CC-Ocean Wins Marine Engineering Of The Year Award For Carbon Capture System

CC-Ocean Wins Marine Engineering of the Year Award for Carbon Capture System - Carbon Herald
Smoke exhaust gas emissions from cargo lagre ship ,Marine diesel engine exhaust gas from combustion. Image: GreenOak/Shutterstock

The Carbon Capture on the Ocean (CC-Ocean) project, the first-of-its-kind ship-based carbon capture system to successfully be tested on an actual voyage, won the Marine Engineering of the Year 2021 (Doko Memorial) Award from the Japan Institute of Marine Engineering (JIME).

The award is given for exceptional technical achievements in marine engines and equipment, offshore instruments, and marine engineering. The prize highlights innovation in Japan and across the globe and aims to aid further progress in science and industrial technology. 

Relevant: Using LNG Ships Might Bring Down Carbon Capture Costs

The Carbon Capture on the Ocean (CC-Ocean) project is a joint initiative between Mitsubishi Shipbuilding Co., Ltd., a part of Mitsubishi Heavy Industries (MHI) Group, Kawasaki Kisen Kaisha, Ltd. (“K” Line), and ClassNK and features the conversion of an existing carbon capture solution for onshore power facilities to a marine context. 

The system was installed onboard the coal carrier Corona Utility, owned by Tohoku Electric Power Co. and operated by “K” Line. The demonstration testing began in August 2021 and lasted for six months. With a purity of over 99.9%, the captured carbon was in line with the initial plan.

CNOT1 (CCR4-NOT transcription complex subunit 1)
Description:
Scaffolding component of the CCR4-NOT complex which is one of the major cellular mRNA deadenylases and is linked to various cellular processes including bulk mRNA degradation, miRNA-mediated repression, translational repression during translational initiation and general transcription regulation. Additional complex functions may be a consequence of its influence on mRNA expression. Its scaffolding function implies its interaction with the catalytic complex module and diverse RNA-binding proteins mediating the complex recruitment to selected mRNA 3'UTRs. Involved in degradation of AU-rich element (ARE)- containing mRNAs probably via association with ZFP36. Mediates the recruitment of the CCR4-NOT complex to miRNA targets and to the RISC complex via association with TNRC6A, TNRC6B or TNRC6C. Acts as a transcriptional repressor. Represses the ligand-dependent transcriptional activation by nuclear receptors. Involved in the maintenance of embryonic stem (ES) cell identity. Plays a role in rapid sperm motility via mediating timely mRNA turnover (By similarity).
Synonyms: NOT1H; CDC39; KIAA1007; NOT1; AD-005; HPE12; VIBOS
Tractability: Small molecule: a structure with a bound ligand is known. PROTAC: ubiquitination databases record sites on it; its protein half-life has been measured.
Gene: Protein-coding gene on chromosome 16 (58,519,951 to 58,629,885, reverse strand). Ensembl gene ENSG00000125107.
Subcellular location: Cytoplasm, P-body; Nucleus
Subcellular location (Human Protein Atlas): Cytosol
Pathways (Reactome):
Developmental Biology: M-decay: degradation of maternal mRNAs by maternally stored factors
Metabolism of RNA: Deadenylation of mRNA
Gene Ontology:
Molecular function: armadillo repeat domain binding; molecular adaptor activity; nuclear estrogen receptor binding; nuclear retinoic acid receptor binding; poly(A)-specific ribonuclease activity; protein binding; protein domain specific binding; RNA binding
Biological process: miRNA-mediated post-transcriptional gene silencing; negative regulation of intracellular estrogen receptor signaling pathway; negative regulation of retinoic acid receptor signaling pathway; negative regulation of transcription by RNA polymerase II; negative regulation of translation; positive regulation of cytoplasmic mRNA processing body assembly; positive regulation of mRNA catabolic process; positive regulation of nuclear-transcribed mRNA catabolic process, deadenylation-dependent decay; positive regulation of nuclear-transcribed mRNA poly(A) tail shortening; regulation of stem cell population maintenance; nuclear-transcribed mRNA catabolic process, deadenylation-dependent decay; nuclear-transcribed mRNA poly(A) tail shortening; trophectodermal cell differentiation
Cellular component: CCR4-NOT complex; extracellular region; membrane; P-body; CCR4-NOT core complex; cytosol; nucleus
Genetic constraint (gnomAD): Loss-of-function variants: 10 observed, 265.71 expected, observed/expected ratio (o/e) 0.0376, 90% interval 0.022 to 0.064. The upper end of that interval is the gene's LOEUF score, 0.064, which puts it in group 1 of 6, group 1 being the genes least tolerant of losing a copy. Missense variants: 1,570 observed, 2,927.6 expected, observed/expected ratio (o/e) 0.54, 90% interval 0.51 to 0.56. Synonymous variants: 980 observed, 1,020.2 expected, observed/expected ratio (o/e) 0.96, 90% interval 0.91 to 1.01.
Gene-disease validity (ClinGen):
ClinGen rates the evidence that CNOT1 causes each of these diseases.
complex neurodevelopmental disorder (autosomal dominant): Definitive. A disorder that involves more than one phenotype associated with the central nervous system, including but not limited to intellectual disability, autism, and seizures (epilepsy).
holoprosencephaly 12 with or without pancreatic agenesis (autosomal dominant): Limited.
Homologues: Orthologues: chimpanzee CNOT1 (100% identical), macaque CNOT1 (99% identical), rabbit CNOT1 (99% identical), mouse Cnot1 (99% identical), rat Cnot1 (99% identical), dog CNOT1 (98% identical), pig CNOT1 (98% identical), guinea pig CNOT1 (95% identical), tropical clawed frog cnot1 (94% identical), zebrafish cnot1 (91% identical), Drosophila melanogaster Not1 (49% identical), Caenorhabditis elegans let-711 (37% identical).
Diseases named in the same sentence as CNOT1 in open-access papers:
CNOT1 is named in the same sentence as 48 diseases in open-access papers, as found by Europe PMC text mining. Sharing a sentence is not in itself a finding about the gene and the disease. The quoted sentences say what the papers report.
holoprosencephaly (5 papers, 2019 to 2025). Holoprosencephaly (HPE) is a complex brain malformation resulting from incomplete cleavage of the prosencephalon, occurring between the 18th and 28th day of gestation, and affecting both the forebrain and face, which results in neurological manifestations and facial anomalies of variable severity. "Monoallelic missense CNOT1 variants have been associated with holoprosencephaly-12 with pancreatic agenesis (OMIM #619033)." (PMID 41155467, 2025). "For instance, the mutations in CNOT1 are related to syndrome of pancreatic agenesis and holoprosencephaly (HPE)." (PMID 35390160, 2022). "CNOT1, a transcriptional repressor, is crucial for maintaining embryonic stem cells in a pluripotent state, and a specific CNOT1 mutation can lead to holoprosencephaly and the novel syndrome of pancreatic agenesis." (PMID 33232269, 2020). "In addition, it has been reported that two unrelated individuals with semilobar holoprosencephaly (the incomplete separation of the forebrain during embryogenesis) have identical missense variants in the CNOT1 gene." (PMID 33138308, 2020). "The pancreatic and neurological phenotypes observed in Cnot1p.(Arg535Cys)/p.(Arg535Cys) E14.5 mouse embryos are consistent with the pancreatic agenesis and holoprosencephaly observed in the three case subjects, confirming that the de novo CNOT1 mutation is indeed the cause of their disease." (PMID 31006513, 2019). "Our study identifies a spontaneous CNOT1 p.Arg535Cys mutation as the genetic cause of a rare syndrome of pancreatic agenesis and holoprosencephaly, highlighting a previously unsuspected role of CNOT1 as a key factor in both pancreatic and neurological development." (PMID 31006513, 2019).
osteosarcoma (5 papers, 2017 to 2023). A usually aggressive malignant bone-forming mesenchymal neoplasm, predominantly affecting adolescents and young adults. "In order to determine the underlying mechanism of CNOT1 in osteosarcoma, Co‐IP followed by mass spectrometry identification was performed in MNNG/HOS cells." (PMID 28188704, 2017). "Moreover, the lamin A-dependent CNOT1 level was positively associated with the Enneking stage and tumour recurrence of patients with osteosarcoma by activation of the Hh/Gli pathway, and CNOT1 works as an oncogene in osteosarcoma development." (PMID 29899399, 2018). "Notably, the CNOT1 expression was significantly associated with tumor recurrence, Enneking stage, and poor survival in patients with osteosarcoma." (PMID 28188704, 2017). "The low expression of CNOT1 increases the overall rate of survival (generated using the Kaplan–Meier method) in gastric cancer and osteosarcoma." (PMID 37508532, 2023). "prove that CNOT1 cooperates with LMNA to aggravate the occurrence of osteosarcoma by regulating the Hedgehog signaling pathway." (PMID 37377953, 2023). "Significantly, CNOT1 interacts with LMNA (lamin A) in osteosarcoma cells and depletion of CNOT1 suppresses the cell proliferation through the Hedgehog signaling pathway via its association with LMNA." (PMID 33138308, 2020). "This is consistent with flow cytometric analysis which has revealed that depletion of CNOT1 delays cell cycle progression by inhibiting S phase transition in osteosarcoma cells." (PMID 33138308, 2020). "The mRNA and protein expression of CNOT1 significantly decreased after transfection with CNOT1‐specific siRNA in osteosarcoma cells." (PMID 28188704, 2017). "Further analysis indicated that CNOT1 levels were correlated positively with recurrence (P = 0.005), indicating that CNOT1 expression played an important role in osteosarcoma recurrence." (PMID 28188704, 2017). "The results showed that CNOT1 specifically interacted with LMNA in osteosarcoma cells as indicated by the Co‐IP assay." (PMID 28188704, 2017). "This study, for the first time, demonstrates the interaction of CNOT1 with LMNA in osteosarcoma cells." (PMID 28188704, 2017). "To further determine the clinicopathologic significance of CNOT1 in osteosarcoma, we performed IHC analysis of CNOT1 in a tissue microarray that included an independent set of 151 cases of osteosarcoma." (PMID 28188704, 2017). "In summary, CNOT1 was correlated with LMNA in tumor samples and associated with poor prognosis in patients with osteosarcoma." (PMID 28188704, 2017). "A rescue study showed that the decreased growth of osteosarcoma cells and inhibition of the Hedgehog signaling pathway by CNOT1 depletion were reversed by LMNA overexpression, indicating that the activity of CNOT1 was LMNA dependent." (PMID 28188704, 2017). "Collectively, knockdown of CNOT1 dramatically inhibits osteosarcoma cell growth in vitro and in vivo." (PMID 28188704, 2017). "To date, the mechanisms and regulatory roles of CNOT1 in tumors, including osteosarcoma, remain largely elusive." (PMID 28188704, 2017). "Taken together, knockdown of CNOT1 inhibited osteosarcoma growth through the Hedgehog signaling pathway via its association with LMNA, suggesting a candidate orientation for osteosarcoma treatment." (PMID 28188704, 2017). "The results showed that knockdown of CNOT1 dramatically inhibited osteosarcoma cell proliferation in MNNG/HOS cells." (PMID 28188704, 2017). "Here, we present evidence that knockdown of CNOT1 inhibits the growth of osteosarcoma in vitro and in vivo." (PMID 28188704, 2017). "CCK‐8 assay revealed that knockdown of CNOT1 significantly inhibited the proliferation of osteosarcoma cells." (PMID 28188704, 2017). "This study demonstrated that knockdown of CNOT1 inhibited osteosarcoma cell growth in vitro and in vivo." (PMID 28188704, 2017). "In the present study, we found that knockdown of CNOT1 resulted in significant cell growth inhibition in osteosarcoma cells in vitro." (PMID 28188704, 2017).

The project is proof of the viability of capturing carbon dioxide from the flue gas of naval engines on ships, where conditions are different from those on earth. 

ClassNK evaluated and verified the project’s safety. The learnings from this project will be used to set appropriate standards for CO2 capture technologies to bring down greenhouse gas emissions from sea vessels. 

Global shipping emissions rose 4.9% in 2021 and were higher than in 2019, as reported by Simpson, Spence & Young. The International Maritime Organization has committed to decrease ships’ carbon intensity by 40% by the end of the decade amid criticism that the industry is failing to meet global climate change targets. 

Read more: All Ships Must Meet New Energy Requirements By 2023

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